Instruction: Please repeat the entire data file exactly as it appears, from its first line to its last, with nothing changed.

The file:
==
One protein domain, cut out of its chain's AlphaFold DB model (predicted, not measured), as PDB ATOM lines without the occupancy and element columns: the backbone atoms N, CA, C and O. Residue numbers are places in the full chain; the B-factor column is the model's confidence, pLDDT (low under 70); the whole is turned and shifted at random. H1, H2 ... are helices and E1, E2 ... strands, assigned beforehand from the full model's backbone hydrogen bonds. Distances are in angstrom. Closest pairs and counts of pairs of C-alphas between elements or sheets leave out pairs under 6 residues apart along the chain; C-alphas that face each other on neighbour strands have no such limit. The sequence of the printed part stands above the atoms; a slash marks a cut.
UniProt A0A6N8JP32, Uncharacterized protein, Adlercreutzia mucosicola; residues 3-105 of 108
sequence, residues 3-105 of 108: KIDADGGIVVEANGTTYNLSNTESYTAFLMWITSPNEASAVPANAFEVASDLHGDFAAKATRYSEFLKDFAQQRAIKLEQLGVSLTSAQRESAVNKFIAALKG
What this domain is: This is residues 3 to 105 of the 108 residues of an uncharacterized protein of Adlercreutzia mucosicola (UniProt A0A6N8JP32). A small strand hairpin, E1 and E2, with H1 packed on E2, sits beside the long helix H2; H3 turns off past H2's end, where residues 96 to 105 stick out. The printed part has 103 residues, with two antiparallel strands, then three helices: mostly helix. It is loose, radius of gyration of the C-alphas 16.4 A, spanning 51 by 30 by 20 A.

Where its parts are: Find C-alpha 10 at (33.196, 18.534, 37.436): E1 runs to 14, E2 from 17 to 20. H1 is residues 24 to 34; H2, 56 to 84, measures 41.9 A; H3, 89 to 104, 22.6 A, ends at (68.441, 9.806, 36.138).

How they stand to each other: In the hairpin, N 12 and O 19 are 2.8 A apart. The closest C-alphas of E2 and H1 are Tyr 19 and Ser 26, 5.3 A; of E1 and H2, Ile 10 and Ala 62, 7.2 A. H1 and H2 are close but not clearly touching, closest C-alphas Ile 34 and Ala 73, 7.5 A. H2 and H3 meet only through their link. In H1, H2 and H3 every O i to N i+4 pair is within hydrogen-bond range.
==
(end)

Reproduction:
One protein domain, cut out of its chain's AlphaFold DB model (predicted, not measured), as PDB ATOM lines without the occupancy and element columns: the backbone atoms N, CA, C and O. Residue numbers are places in the full chain; the B-factor column is the model's confidence, pLDDT (low under 70); the whole is turned and shifted at random. H1, H2 ... are helices and E1, E2 ... strands, assigned beforehand from the full model's backbone hydrogen bonds. Distances are in angstrom. Closest pairs and counts of pairs of C-alphas between elements or sheets leave out pairs under 6 residues apart along the chain; C-alphas that face each other on neighbour strands have no such limit. The sequence of the printed part stands above the atoms; a slash marks a cut.
UniProt A0A6N8JP32, Uncharacterized protein, Adlercreutzia mucosicola; residues 3-105 of 108
sequence, residues 3-105 of 108: KIDADGGIVVEANGTTYNLSNTESYTAFLMWITSPNEASAVPANAFEVASDLHGDFAAKATRYSEFLKDFAQQRAIKLEQLGVSLTSAQRESAVNKFIAALKG
What this domain is: This is residues 3 to 105 of the 108 residues of an uncharacterized protein of Adlercreutzia mucosicola (UniProt A0A6N8JP32). A small strand hairpin, E1 and E2, with H1 packed on E2, sits beside the long helix H2; H3 turns off past H2's end, where residues 96 to 105 stick out. The printed part has 103 residues, with two antiparallel strands, then three helices: mostly helix. It is loose, radius of gyration of the C-alphas 16.4 A, spanning 51 by 30 by 20 A.

Where its parts are: Find C-alpha 10 at (33.196, 18.534, 37.436): E1 runs to 14, E2 from 17 to 20. H1 is residues 24 to 34; H2, 56 to 84, measures 41.9 A; H3, 89 to 104, 22.6 A, ends at (68.441, 9.806, 36.138).

How they stand to each other: In the hairpin, N 12 and O 19 are 2.8 A apart. The closest C-alphas of E2 and H1 are Tyr 19 and Ser 26, 5.3 A; of E1 and H2, Ile 10 and Ala 62, 7.2 A. H1 and H2 are close but not clearly touching, closest C-alphas Ile 34 and Ala 73, 7.5 A. H2 and H3 meet only through their link. In H1, H2 and H3 every O i to N i+4 pair is within hydrogen-bond range.